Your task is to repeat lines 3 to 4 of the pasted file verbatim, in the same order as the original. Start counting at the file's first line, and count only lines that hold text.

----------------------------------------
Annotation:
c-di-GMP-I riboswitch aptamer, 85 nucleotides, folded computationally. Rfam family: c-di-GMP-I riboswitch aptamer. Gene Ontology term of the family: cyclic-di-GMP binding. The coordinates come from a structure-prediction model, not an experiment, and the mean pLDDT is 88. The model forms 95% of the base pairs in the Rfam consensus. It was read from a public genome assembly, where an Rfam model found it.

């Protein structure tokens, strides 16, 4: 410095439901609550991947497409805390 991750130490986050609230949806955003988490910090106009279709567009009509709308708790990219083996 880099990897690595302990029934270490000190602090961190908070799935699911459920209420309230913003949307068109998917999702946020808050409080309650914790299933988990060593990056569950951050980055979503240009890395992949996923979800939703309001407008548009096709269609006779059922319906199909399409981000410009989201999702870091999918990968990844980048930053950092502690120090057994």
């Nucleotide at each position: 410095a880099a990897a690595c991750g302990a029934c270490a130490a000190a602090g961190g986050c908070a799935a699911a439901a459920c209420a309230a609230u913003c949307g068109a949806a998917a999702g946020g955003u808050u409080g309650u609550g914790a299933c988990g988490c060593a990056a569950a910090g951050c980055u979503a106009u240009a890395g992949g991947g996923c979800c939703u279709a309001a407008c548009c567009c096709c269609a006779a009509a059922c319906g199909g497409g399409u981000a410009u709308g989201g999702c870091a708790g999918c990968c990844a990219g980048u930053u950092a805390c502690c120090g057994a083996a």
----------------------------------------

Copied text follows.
């Protein structure tokens, strides 16, 4: 410095439901609550991947497409805390 991750130490986050609230949806955003988490910090106009279709567009009509709308708790990219083996 880099990897690595302990029934270490000190602090961190908070799935699911459920209420309230913003949307068109998917999702946020808050409080309650914790299933988990060593990056569950951050980055979503240009890395992949996923979800939703309001407008548009096709269609006779059922319906199909399409981000410009989201999702870091999918990968990844980048930053950092502690120090057994």
């Nucleotide at each position: 410095a880099a990897a690595c991750g302990a029934c270490a130490a000190a602090g961190g986050c908070a799935a699911a439901a459920c209420a309230a609230u913003c949307g068109a949806a998917a999702g946020g955003u808050u409080g309650u609550g914790a299933c988990g988490c060593a990056a569950a910090g951050c980055u979503a106009u240009a890395g992949g991947g996923c979800c939703u279709a309001a407008c548009c567009c096709c269609a006779a009509a059922c319906g199909g497409g399409u981000a410009u709308g989201g999702c870091a708790g999918c990968c990844a990219g980048u930053u950092a805390c502690c120090g057994a083996a």